New Jersey High Court Reinstates the “Ongoing Storm” Rule for Businesses

Last year I authored an article that commented upon a major change in New Jersey law as it applied to commercial property owners. The Appellate Division of the New Jersey Superior Court ruled last year that the “ongoing storm” rule of liability no longer protected commercial property owners from claims of fault brought by persons injured upon their property during a storm. If a person was injured from an accident upon business property during a rain or snow storm, there can be liability upon the business owner while the storm was in progress.

On June 10, 2021, the New Jersey Supreme Court overturned that decision and has now reinstated the “ongoing storm” rule. In Pareja v Princeton International Properties, the majority of the court stated that commercial property owners do not have a duty to remove the accumulation of snow and ice until the conclusion of the storm. Their rationale was that “it is categorically inexpedient and impractical to remove and reduce hazards from snow and ice while the precipitation is ongoing.”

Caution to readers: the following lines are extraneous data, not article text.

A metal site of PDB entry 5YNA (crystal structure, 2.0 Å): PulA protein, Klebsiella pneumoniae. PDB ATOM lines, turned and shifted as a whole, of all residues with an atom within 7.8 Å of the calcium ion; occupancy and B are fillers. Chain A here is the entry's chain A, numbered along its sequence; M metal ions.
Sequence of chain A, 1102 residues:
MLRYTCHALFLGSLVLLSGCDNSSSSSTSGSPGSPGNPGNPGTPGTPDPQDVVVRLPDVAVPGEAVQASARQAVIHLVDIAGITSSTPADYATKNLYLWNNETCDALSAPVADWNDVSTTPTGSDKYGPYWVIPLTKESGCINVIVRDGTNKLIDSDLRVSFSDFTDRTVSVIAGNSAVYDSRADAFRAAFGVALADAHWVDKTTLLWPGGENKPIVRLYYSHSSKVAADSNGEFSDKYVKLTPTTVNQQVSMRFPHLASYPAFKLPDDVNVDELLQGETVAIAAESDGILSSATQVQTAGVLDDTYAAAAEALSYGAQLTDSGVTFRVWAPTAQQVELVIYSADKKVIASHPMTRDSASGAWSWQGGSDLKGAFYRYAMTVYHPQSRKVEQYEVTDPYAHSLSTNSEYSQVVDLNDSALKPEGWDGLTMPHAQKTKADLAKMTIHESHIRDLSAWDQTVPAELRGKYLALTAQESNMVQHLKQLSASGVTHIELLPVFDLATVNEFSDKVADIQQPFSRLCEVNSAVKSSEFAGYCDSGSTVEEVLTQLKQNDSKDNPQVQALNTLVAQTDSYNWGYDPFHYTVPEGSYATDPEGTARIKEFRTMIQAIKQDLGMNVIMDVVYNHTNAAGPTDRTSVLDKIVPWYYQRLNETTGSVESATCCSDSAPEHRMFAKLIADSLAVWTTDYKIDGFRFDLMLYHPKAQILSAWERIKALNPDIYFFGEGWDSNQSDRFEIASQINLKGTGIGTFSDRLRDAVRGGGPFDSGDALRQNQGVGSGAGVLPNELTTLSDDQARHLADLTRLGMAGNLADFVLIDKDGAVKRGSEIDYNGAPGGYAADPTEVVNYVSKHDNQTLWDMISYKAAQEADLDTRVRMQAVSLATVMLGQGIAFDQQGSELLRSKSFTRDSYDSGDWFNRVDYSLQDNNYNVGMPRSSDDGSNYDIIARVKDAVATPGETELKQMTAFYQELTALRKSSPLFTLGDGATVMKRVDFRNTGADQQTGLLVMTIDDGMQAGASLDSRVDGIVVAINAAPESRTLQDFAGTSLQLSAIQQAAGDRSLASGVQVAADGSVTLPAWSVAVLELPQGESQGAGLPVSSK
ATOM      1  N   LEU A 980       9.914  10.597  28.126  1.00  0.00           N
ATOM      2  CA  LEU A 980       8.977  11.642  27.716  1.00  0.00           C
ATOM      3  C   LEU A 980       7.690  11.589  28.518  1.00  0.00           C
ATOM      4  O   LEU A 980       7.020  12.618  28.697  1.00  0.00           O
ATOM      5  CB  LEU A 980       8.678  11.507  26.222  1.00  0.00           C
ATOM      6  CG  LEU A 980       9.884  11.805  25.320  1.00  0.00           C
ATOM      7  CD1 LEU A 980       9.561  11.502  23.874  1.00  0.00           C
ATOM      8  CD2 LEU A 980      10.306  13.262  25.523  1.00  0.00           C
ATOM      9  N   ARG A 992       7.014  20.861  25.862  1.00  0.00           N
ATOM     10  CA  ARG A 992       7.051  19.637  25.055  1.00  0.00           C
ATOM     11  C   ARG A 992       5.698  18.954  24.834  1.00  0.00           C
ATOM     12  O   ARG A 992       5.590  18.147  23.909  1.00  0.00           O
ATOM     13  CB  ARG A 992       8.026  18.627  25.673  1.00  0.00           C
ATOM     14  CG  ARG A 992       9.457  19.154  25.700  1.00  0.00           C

However, there are two exceptions to this rule. They are:

        1. If the property owner’s conduct increased the risk to the public; or

        2. If the danger was pre-existing.

An example of exception 1 would be where a business owner failed to clear snow or ice from a pre-exiting snowfall and new snow covered it and caused an accident.

An example of exception 2 would be where there was a depression that accumulated water and then froze and was covered by a new snowfall and caused an accident.

Chief Justice Rabner wrote a strong dissent from the majority decision commenting that:

        “the adoption of the ‘on going storm’ rule is certainly a boon to commercial landowners who have no duty to go to the expense of salting or shoveling a sidewalk while even slight precipitation is falling. But what about the safety of a public [member]  who works in a commercial building and falls and fractures her hip on an icy sidewalk because the building’s live-in maintenance manager made no effort to salt or shovel the sidewalk of snow or sleet while precipitation still fell?”

Justice Rabner agreed with the lower Appellate Division opinion that stated that “a commercial landowner has a duty to take reasonable steps to render a public walkway abutting its property – covered by snow and ice – reasonably safe.”

Now that the New Jersey Supreme Court has spoken, commercial business property owners can sit back and “let the snow fall” until the storm is over before taking any measures to clear snow and ice, unless their inaction or action increased the hazard that caused the accident.

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